Accurate measuring depends as much on your attitude as it does on your equipment. Sharp, precise tools won’t save your work if you rush, work in bad light or let your mind wander from the task at hand. That said, here are some on-the-mark measuring and layout tips that will increase your precision and speed your work.
Keep in mind that accuracy is a relative concept. Each stage of construction may require a differing level of accuracy. When you layout a building site, an error of even 1 inch may be tolerable. By the time you bolt plates to the foundation, 1/2 inch of slop can be hidden. If you design walls 1/4 inch out of square, the house will not fall. But when you trim a door or apply baseboard, every joint shows, and so does every sloppy cut. It may seem daunting to within a 1/16-inch tolerance, but it’s really no harder to cut something precisely.
Making Your Mark
When you mark with a straightedge or combination square, place the pencil on the mark, then slide your square up to it. If you place the square first, you’ll have to guess just how much the thickness of the pencil will offset the line. You might get away with the error on rough framing, but the difference can be as much as 1/8 inch when your pencil gets dull.
Tip from the pros:
To be really precise, mark with a sharp utility knife instead of a pencil. This works best across the wood’s grain. And since the shallow cut severs the surface fibers on the board, it reduces tear-out from upward-cutting blades like those on a circular saw or jigsaw.
Checking Your Tools
Measuring tools are not created equal, nor do they remain so in use. Here’s how to check the accuracy of squares and levels:
Place a level on a flat surface and check the vial. Shim one end if needed to bring the bubble into the center of the vial. Mark the level’s location on the surface and flip the level end-for-end in the same spot. It should read level again. To check for plumb, place the level against any vertical surface and note where the bubble falls. Flip it end-for-end and the bubble should read the same, whether or not the surface is truly plumb. If not, and your level has adjustable vials, you can loosen the screws and recalibrate them. If isn’t adjustable, you’ve got yourself an expensive paint-stirring stick.
To check a square, you need a board with one straight edge for reference. Check the edge with a metal straightedge or a taut string. Use the square to mark a line across the board at a right angle to the reference edge. Then flip the square over and mark another line, starting from the same point on the reference edge. If the lines diverge, the square is not what its name implies.
The Tale of the Tape
Tape measures are notorious for losing precision. The most common culprit is the sliding hook at the end, which, like most of us, tends to get slightly bent out of shape. The hook’s rivets allow it to slide back and forth, compensating for its own thickness and ensuring that inside and outside measurements both agree. Bend the hook slightly with pliers to adjust it so that the tape measure will read accurately when extended. Or, you can do what the pros do: eliminate doubt for key measurements by “burning an inch,” holding the tape at the 1-inch mark on the edge of the workpiece as shown.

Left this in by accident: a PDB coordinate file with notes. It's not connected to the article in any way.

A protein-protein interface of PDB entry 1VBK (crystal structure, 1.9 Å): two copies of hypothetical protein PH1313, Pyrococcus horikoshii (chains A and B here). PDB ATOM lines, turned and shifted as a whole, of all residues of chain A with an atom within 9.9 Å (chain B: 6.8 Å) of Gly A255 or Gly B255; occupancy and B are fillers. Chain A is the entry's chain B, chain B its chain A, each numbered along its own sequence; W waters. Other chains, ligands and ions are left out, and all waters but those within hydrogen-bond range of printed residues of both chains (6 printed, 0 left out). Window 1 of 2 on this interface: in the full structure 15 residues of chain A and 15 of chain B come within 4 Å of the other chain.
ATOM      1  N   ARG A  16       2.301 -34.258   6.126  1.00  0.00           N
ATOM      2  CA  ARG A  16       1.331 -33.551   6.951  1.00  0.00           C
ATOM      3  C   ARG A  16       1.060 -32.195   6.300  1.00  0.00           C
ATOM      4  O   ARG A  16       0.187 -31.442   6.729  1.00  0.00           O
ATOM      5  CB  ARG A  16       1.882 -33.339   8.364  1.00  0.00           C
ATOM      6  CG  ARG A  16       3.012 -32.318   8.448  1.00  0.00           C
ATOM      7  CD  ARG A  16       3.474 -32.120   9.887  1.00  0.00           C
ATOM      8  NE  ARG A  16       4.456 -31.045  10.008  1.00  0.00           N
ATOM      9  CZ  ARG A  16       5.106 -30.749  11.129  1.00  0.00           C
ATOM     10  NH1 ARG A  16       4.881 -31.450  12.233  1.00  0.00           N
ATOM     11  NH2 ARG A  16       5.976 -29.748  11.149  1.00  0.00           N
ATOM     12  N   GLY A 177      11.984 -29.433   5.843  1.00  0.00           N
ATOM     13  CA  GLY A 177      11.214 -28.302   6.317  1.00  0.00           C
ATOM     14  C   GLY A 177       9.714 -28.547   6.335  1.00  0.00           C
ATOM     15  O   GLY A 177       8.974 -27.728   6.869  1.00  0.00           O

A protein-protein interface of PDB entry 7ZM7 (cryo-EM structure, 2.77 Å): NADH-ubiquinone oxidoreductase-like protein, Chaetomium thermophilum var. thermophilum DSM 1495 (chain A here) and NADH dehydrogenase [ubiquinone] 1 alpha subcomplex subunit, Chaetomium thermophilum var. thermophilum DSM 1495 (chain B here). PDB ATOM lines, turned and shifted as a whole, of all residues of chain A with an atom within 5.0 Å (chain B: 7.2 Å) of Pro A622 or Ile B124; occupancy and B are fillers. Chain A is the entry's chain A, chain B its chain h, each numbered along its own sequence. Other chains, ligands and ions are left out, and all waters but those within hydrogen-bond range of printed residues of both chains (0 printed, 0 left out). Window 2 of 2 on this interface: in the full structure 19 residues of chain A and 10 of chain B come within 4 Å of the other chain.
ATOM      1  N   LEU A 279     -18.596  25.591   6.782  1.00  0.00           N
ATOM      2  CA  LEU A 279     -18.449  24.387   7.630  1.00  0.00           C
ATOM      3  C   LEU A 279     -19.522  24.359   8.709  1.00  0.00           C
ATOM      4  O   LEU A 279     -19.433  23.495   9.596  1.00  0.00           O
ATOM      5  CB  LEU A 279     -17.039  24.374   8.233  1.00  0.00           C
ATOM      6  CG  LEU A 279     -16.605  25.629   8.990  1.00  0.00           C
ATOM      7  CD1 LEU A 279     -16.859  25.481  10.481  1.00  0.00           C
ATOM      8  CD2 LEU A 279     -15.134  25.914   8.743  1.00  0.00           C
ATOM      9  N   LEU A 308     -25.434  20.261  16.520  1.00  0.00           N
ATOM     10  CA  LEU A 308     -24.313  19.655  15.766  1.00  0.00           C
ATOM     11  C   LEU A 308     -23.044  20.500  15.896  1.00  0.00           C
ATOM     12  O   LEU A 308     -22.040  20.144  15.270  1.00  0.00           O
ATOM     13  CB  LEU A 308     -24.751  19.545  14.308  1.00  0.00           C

Burn an inch
Tip from the pros: Odds are, no two tape measures will read precisely alike. When you’re working with someone else and you have no room for error, either use only one tape or calibrate both your tapes by adjusting the hooks. Stretch them out side by side from the edge of a panel to compare measurements.
When trim or a panel must conform to an irregular edge, use a compass to “scribe” the edge. Place the board against the irregular surface and align it vertically. Set the gap between the compass tips to the largest gap you must close, then drag the metal point of the compass against the irregular profile and the pencil point against the board to mark the cut line.
Tip from the pros: Undercut the board’s edge with a jigsaw so that only the front edge meets the irregular surface. (The front is all that shows on most trim work.) This thinner edge leaves less material to plane or sand as you test the fit and make fine adjustments.
The most accurate way to check for a square in a rectangular frame or box is to compare diagonal distance across the corners. Only a truly perpendicular structure can have identical diagonal measurements.
Chalking a Thin Line
A chalk line is the fastest way to layout long straight lines. The tool contains a spool of line that sits inside a chamber of colored chalk powder. When you unreel the line, it comes out coated with chalk. Hook the line-end over a board’s edge or a nail, unreel the line and pull the string taut. To mark a line, simply pull the chalk line a few inches straight up and let it go. As the taut line snaps down on the work, it leaves a neat, straight chalk line.
Tip from the pros: To mark a series of long chalk lines for a shingle layout or other project, fasten the ends of two chalk lines together and, with a partner, take turns reeling in the lines. This way, each time one person reels in one line, the other line comes out loaded with fresh chalk.